France said on Thursday that the international community would need to respond with force if allegations that Syrian government forces had carried out a mass chemical attack on civilians proved to be true.
“There would have to be reaction with force in Syria from the international community, but there is no question of sending troops on the ground,” Foreign Minister Laurent Fabius said on French television network BFM.
He added that if the UN Security Council could not make a decision, one would have to be taken “in other ways.” He did not elaborate.
The UN Security Council released a brief statement on Wednesday evening, stopping short of calling for an investigation into Wednesday morning’s allegations of a massive chemical weapons attack in the suburbs of Damascus that reportedly killed more than a thousand people.
After two hours of closed consultations with the Security Council, UN Deputy Secretary General Jan Eliasson briefly relayed once again how “deeply disturbed” and “shocked” Secretary General Ban Ki-moon was about the alleged attack. Eliasson also emphasized the reports have not been confirmed, but said the UN will “investigate this as soon as possible.”
“This represents, no matter what the conclusions are, a serious escalation with grave human consequences,” Eliasson said.
The UN investigative team on Syrian chemical weapons arrived in the country on Sunday, but it was unclear whether they would be granted access to all the areas they are mandated to investigate, including the latest one. Eliasson did not confirm whether the UN had yet asked for permission for access, or whether Syria had given theirs.
Eliasson did not take any questions, nor did Argentinian Ambassador Maria Cristina Perceval, who quickly summarized the broad points of the Security Council’s deliberations. “I can say that there is a strong concern among Council members about the allegations and a general sense that there must be clarity on what happened and that the situation has to be followed carefully,” she told reporters. “The members of the Security Council also welcomed the determination of the Secretary General to ensure a thorough, impartial and prompt investigation.”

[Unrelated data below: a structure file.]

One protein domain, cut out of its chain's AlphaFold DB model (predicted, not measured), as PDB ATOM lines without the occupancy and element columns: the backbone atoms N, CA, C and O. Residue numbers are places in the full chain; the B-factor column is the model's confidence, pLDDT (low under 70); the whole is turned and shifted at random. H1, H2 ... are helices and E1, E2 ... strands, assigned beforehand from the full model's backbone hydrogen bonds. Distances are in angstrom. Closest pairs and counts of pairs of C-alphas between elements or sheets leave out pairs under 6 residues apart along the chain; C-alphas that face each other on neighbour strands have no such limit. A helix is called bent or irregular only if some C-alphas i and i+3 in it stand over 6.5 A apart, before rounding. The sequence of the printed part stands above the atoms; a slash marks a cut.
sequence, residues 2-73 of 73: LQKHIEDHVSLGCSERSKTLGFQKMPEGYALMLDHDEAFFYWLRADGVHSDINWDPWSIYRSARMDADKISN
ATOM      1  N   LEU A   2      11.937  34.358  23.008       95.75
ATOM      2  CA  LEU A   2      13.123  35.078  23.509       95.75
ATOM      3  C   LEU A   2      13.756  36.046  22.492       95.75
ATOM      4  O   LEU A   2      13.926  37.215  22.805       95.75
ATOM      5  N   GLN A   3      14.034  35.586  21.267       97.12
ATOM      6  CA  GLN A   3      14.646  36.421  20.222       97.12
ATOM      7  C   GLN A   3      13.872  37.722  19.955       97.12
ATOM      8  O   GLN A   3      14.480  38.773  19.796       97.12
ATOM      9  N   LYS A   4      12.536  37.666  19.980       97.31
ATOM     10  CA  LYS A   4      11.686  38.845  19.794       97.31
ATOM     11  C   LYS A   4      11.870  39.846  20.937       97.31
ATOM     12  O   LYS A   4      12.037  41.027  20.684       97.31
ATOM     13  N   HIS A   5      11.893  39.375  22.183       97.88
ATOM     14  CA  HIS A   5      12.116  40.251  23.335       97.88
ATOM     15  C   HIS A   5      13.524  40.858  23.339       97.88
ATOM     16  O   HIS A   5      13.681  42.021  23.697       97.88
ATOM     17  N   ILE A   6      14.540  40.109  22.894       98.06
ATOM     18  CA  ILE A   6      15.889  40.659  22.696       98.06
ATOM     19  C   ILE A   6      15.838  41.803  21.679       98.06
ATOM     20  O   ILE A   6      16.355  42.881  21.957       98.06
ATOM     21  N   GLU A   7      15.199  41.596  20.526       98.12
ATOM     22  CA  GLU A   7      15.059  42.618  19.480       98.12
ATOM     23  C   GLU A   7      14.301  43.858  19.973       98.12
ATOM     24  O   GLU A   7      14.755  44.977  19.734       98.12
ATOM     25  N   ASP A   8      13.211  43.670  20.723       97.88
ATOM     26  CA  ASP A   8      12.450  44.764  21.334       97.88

In an aside statement to reporters after Perceval spoke, UK Ambassador Philip Parham confirmed to reporters that the UK penned a letter to the Secretary General and calling on him to demand an investigation.
“[The letter asked] him to do what he can to ensure that the mission, which is already there on the ground, is able to have urgent access to be able to conduct investigations,” Parham said. The letter was signed by 35 countries, and “a broad range of member states,” Parham said. Parham did not say who signed it.
When asked whether the UN investigative team would demand access to the affected area, Parham referred reporters to Perceval’s statement in which she “called for a prompt thorough and independent investigation, you can’t do that without access,” Parham said. “So that was clearly implied.”
The spokesman for the US mission to the UN also told reporters that part of the Council’s deliberations involved trying to make sure investigators would be able to access the site of the alleged attack, and confirmed that the US was one of the signatories on the UK’s letter.
Speaking to reporters briefly before and after the consultations, Pakistani Ambassador Masood Khan said Pakistan “supports the investigations” by the UN team in Syria, but confirmed that they were not one of the 35 signatories on the letter sent to Ban.
UN diplomats said Russia and China opposed language containing an explicit call for a UN probe. An earlier Western-drafted statement, seen by Reuters, would have asked the United Nations to “urgently take the steps necessary for today’s attack to be investigated by the UN mission.”
That proposed statement was diluted to accommodate Russian and Chinese objections, council diplomats told Reuters.
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